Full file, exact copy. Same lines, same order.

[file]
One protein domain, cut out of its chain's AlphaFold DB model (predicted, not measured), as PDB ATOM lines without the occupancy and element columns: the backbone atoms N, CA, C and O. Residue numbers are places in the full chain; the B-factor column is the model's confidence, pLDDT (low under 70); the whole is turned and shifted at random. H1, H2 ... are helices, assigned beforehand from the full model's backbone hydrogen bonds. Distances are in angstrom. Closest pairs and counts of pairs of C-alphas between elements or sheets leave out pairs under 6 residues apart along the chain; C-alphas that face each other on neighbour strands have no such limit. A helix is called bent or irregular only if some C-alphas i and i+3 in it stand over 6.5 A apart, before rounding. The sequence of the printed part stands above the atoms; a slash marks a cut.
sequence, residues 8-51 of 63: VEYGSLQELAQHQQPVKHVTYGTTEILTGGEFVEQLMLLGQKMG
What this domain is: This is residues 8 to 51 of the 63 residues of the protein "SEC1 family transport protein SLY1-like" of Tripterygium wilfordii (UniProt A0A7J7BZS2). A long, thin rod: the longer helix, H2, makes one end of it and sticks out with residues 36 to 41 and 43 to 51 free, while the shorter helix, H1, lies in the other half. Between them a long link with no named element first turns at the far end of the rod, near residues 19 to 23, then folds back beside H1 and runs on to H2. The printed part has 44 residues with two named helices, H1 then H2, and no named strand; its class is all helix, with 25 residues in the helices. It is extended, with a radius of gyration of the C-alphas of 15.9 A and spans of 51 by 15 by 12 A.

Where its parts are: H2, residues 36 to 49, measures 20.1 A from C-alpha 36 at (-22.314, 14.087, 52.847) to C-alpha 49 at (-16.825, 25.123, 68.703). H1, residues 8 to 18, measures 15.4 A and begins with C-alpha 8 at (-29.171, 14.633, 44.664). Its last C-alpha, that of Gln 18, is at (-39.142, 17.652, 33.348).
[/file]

One protein domain, cut out of its chain's AlphaFold DB model (predicted, not measured), as PDB ATOM lines without the occupancy and element columns: the backbone atoms N, CA, C and O. Residue numbers are places in the full chain; the B-factor column is the model's confidence, pLDDT (low under 70); the whole is turned and shifted at random. H1, H2 ... are helices, assigned beforehand from the full model's backbone hydrogen bonds. Distances are in angstrom. Closest pairs and counts of pairs of C-alphas between elements or sheets leave out pairs under 6 residues apart along the chain; C-alphas that face each other on neighbour strands have no such limit. A helix is called bent or irregular only if some C-alphas i and i+3 in it stand over 6.5 A apart, before rounding. The sequence of the printed part stands above the atoms; a slash marks a cut.
sequence, residues 8-51 of 63: VEYGSLQELAQHQQPVKHVTYGTTEILTGGEFVEQLMLLGQKMG
What this domain is: This is residues 8 to 51 of the 63 residues of the protein "SEC1 family transport protein SLY1-like" of Tripterygium wilfordii (UniProt A0A7J7BZS2). A long, thin rod: the longer helix, H2, makes one end of it and sticks out with residues 36 to 41 and 43 to 51 free, while the shorter helix, H1, lies in the other half. Between them a long link with no named element first turns at the far end of the rod, near residues 19 to 23, then folds back beside H1 and runs on to H2. The printed part has 44 residues with two named helices, H1 then H2, and no named strand; its class is all helix, with 25 residues in the helices. It is extended, with a radius of gyration of the C-alphas of 15.9 A and spans of 51 by 15 by 12 A.

Where its parts are: H2, residues 36 to 49, measures 20.1 A from C-alpha 36 at (-22.314, 14.087, 52.847) to C-alpha 49 at (-16.825, 25.123, 68.703). H1, residues 8 to 18, measures 15.4 A and begins with C-alpha 8 at (-29.171, 14.633, 44.664). Its last C-alpha, that of Gln 18, is at (-39.142, 17.652, 33.348).